Squish tip of the week: How to determine all child objects of a given type

Squish tip of the week: How to determine all child objects of a given type

Need to know the number of check boxes, rows or items associated with a particular parent object?
Perhaps each child object containing a specific flag holds valuable information.

You can tell Squish to find all the parent object’s children, and only the children of a given type.

Here’s how:

Using Squish’s object.children() function, you can retrieve all child objects of a given parent. Further examining each child object by className, id or another attribute, can tell you more about each child object.

In the following example, a list of child objects, containing a specific className and with a maximum quantity retrieval of 1000 items, returns all matching child objects. The filtered list of child objects can be used as a key driving mechanism in other test cases.

def getChildrenOfType(parent, typename, depth=1000):
children = [] for child in object.children(parent):
if className(child) == typename:
children.append(child)
if depth:
children.extend(getChildrenOfType(child, typename, depth - 1))
return children

Click here to learn more about finding and using child objects

1 Comment

  1. Frerich 6 years ago

    I believe there is an alternative way to implement your ‘getChildrenOfType’ function which yields more reusable code:

     

    Instead of encoding the whole ‘recursively walk object hierarchy, test if object has the right type – if so, add it to the result list’ logic into a single function, you could write a so-called ‘generator’ function which merely walks the object hierarchy:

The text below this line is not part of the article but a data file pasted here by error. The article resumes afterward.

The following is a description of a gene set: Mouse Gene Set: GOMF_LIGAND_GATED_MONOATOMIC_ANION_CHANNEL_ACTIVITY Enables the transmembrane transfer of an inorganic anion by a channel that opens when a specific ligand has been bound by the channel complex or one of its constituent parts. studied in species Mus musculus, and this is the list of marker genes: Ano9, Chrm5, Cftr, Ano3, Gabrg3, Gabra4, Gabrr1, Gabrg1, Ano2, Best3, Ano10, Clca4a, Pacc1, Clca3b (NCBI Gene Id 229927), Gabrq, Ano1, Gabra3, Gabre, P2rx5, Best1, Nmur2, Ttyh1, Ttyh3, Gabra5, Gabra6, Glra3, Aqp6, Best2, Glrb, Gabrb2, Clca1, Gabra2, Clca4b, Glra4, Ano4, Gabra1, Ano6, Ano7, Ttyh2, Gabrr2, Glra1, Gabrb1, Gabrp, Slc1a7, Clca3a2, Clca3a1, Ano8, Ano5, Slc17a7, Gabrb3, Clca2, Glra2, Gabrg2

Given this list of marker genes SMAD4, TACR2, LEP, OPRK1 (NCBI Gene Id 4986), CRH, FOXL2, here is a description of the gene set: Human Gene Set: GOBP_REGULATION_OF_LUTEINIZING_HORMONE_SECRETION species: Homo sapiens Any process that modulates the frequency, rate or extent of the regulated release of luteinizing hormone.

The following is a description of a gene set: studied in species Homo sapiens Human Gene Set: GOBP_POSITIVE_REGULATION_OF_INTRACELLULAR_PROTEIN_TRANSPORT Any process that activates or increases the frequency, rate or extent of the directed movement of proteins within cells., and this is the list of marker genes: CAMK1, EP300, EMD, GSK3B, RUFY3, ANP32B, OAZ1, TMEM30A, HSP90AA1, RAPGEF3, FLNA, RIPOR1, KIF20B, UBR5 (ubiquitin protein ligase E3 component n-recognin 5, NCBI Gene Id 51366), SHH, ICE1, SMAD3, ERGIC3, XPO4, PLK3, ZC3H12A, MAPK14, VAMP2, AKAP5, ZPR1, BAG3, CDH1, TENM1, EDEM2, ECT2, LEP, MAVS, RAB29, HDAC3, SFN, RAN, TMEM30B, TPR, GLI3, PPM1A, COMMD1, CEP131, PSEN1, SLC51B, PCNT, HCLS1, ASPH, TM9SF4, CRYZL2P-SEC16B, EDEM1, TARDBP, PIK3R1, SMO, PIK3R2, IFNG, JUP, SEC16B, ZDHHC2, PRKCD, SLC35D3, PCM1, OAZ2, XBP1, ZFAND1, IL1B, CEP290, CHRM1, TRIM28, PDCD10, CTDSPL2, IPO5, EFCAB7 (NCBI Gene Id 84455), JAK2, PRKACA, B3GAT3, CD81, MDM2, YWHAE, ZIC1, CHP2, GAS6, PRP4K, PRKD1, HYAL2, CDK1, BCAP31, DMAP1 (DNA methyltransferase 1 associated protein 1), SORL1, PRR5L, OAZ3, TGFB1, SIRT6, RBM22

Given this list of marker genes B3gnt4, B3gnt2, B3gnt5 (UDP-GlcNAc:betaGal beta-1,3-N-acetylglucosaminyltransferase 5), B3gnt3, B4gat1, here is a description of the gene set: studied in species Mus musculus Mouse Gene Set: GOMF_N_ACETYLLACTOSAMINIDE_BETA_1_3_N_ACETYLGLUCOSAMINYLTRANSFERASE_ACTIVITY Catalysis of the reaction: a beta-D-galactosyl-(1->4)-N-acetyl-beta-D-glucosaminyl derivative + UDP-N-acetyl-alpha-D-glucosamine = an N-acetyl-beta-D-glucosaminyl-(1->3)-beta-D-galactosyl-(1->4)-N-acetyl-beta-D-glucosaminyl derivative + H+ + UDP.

def walkChildren(parent, depth=1000):
        for child in object.children(parent):
            yield child
            if depth:
                for grandChild in walkChildren(child, depth – 1):
                    yield grandChild

     

     

    Using this, you can use plain Python to implement the filtering and whatnot. E.g. your function can be implemented as

     

    def getChildrenOfType(parent, typename, depth=1000):
        return [o for o in walkChildren(parent, depth)
                if
    className(o) == typename]

     

    …but you can *also* use it for doing things like:

     

    * Counting the number of disabled objects in some container; this shows the advantage of separating the ‘walking the object hierarchy’ part from the ‘what to do for each object’ part: a plain Python list comprehension is used to get those elements for which ‘o.visible’ holds:

     

        numButtons = len([o for o in walkChildren(myDialog)
                          if
    o.visible])

     

     

  2. * Testing if any element is enabled; this is actually a case where the generator shines, because you don’t have to build a list of all objects first (which you would get if your ‘walkChildren’ function returned a plain list) only to check whether any of them is enabled. The generator makes this code only actually walk the object hierarchy until it finds the first enabled object:

     

        anyObjectEnabled = any(o.enabled for o in
                                walkChildren(myDialog))

  3.  

     

    Just some food for thought.

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